Producing Nuclear Power: Is Increasing the Number of Nuclear Power Plants an Advisable Way to Meet Increasing Demands for Energy?

By Childress, Vincent W. | The Technology Teacher, December 2009 | Go to article overview

Producing Nuclear Power: Is Increasing the Number of Nuclear Power Plants an Advisable Way to Meet Increasing Demands for Energy?


Childress, Vincent W., The Technology Teacher


Introduction

There is a potential crisis looming related to the world's need for energy. On the one hand, energy demands are growing every day, and could double by 2050 (Office of Nuclear Energy, 2008). On the other hand, burning of traditional fossil fuels to generate electricity is contributing to the increase in greenhouse gases.

Would it be advisable to increase the number of nuclear power plants as an energy source for meeting this increasing demand for electricity?

Nuclear Energy and the Generation of Electricity

Electricity generated from nuclear energy does not produce greenhouse gases, but it has one ma)or problem associated with it. Used fuel remains radioactive for centuries after it has been used in power plants. The depleted fuel is a potential hazard to humans and the environment and is susceptible to terrorist interdiction. Conventional hydroelectric is another form of electrical generation that does not produce greenhouse gases. As of the Department of Energy's Energy Information Administration's 2008(a) accounting, traditional hydroelectric generation accounts for just over 7 percent of the United States' generating capacity. Nuclear energy accounts for 9.6 percent of the United States' electrical generating capacity but supplies about 20 percent of the electricity in the United States (Nuclear Regulatory Commission, 2008a). Besides the long-term storage or redevelopment of spent nuclear fuel, another practical disadvantage of nuclear energy is that nuclear power plants must maintain high levels of safety regarding the ability to control the necessary nuclear reaction.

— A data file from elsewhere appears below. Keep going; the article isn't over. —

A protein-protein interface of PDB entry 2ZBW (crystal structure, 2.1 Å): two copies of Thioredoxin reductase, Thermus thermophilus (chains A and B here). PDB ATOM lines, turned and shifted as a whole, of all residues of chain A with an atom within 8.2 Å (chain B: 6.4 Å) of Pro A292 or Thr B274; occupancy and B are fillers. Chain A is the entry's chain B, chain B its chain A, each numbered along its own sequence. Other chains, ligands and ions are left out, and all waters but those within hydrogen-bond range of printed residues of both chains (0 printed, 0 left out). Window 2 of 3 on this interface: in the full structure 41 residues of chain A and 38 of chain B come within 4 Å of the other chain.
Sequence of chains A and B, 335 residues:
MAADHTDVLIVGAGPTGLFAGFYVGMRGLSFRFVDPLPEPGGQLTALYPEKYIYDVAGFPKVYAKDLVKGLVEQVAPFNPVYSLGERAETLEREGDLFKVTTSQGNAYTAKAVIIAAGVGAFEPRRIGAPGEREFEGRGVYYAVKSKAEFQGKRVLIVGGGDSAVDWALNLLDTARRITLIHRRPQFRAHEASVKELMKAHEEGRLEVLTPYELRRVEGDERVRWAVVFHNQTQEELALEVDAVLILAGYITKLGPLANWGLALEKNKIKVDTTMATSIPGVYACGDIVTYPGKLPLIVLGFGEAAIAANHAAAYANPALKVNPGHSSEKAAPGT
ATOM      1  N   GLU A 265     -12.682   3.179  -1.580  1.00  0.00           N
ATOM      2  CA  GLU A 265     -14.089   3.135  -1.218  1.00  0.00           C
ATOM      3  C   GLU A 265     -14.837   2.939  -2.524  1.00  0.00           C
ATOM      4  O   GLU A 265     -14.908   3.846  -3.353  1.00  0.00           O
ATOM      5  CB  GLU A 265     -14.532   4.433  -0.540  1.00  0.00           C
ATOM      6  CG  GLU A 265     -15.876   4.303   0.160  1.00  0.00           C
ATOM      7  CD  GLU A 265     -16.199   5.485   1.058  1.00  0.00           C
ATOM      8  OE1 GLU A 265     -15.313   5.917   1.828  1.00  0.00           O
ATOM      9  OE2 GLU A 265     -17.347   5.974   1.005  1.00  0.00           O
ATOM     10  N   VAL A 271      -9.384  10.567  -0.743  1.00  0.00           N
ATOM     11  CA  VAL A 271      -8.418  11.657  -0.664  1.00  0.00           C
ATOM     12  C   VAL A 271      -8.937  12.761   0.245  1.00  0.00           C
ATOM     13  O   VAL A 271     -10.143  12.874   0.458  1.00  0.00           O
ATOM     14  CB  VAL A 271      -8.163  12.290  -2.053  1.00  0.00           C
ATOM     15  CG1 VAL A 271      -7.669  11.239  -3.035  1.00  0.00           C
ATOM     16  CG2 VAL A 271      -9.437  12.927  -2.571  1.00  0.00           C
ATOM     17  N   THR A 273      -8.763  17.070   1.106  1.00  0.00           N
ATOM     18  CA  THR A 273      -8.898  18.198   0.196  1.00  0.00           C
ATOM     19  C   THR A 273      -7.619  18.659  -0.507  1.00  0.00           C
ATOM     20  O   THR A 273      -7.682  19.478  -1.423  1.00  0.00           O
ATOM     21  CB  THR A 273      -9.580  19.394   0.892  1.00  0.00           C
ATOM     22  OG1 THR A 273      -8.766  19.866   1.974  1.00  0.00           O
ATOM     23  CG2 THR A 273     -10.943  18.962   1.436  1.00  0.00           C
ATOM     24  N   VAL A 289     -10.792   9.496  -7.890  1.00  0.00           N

Why Fuels Are Needed to Generate Electricity

(The following section is reprinted from Childress, 2008.)

Electromagnetic induction is a phenomenon by which electrical current can be made to flow in an electrical conductor. Copper wire is an example of an electrical conductor, and at the atomic level, copper has an extra electron in its outer shell. When that electron is caused to move from one copper atom to another, you have electrical current or the flow of electricity. Electrons in neighboring atoms are behaving the same way, so you end up with current flowing in all parts of the conductor. What can cause the electron to move from one atom to another? Magnetism. In order to induce current flow in a conductor, there must be relative motion between the conductor and the magnetic field. No matter what the source of energy used to generate useable electrical current from electromagnetic induction, the process is basically the same: move an electrical conductor in a magnetic field, or move a magnetic field across an electrical conductor. What creates this motion? Steam or water is used to move the parts of a generator so that the motion required for electromagnetic induction is sustained. To produce the steam, fuel must be used. What fuel is burned? Coal, natural gas, and petroleum; and for nuclear, radiation is used to heat the water into steam. Therefore, thermal energy is converted into mechanical energy, which is converted into electrical energy.

[FIGURE 1 OMITTED]

Mining and Refining Uranium

To eventually generate electricity with nuclear energy, a mining company must first locate, refine, enrich, and manufacture fuel-grade uranium pellets. While the Office of Nuclear Energy (2008) suggests that there should be discussions on making nuclear energy a primary source of energy for electrical generation, the Office of Energy Statistics reports that uranium mining operations are limited. There are currently only four mining-by-leaching operations and one mining-ore-and-milling operation active in the United States. Those are currently the only plants in the United States that could supply uranium to the nation's 103 nuclear generators. Production of enriched uranium is down from 2007, but it is up overall from the earlier part of this decade (Office of Energy Statistics, 2008b). …

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